Also in today's EMEA regional roundup: Orange trials all-IP PSTN in Poland; Telecom Italia boss defends monster remuneration; Microsoft opens UK data centers.
Ericsson AB (Nasdaq: ERIC) has landed a multi-year contract to supply an online video platform and a range of managed services for T-Mobile Netherlands ' new over-the-top (OTT) TV service, which goes by the rather fabulous name of Knippr. The Swedish vendor will provide managed OTT services for both live and on-demand TV channels, making use of its broadcast and media services hub in the Dutch town of Hilversum, as well as metadata know-how to improve the electronic program guide (EPG) of the new TV service. (See T-Mobile Netherlands Launches OTT TV With Ericsson.)
Orange Polska and Nokia Corp. (NYSE: NOK) say they have completed a pilot project which has helped prepare the Polish operator for the mass migration of Orange's legacy PSTN services to an all-IP network. Around 4,000 subscribers in a suburban area of Warsaw took part in the fixed-voice pilot, and Nokia claims that their customer experience wasn't marred by the migration. Orange is following in the footsteps of Deutsche Telekom AG (NYSE: DT), which is in the midst of a transition to all-IP networks in Europe, which is due to be completed in 2018. (See Orange Polska Steers All-IP Pilot With Nokia Tech and DT's Pan-Net Picks Up the Pace.)
Telecom Italia (TIM) CEO Flavio Cattaneo has been seeking to justify his €40 million (US$45 million) pay package, which has come in for understandable flak from some shareholders. As the Financial Times reports (subscription required), Cattaneo says that the real scandal is not his monster remuneration but the fact that other big cheeses in the Italian corporate world are richly rewarded when the companies in their charge flounder. Cattaneo has begun a cost-cutting program which seems to have helped the Italian incumbent turn a corner, with EBITDA expected to grow this year for the first time in over a decade, adds the report.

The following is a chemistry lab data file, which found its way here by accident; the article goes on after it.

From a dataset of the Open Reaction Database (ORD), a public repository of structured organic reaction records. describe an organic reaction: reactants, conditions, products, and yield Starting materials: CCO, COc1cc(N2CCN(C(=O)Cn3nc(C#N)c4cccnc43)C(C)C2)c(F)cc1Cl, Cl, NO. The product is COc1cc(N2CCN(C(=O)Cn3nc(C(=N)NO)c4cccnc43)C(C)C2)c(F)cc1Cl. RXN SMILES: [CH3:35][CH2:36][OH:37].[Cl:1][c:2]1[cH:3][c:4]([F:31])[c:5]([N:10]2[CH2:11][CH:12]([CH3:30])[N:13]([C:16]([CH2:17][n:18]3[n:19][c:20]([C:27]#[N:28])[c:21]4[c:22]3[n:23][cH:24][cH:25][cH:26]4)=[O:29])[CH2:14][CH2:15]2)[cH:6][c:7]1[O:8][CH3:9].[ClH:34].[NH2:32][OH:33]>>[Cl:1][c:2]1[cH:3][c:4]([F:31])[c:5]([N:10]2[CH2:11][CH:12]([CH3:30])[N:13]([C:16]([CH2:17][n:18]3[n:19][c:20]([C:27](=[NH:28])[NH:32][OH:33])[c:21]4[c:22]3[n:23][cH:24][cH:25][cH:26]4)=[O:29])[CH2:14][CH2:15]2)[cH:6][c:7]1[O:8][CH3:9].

The Microsoft Cloud is officially open for local business in the UK today, with the software giant's Azure cloud services and Office 365 enterprise software now available from data centers located in the UK. The Ministry of Defence, employing a quarter of a million people, has already signed up to use Microsoft Corp. (Nasdaq: MSFT)'s UK-based services.
Dutch incumbent KPN Telecom NV (NYSE: KPN) is to reposition six of its data centers into a new company with its own identity within the group. KPN hopes that the move will help boost its profile in the growing colocation services market. The name of the new company has yet to be announced.
As part of its tactical withdrawal from the Eurasia region, Telia has divested its holding in Tcell, an operator based in Tajikistan. AKFED, an economic development fund that has been a shareholder in Tcell since it was created, is buying Telia's stake for around $39 million. (See TeliaSonera to Quit Eurasia, Focus on Europe and TeliaSonera: Timing May be 'Wrong' for Eurasia Sale.)
BT Group plc (NYSE: BT; London: BTA) has chosen Accenture 's AVS software platform to support its pay-TV services across a range of devices. AVS will provide BT with, among other things, analytics that help the operator pursue marketing activities on the back of its TV services.
T-Labs, the R&D arm of Deutsche Telekom, has added the Eötvös Loránd University in Budapest to its EU Labs program, which sees the operator partnering up with academic institutions for (hopefully) fruitful collaborations.
— Paul Rainford, Assistant Editor, Europe, Light Reading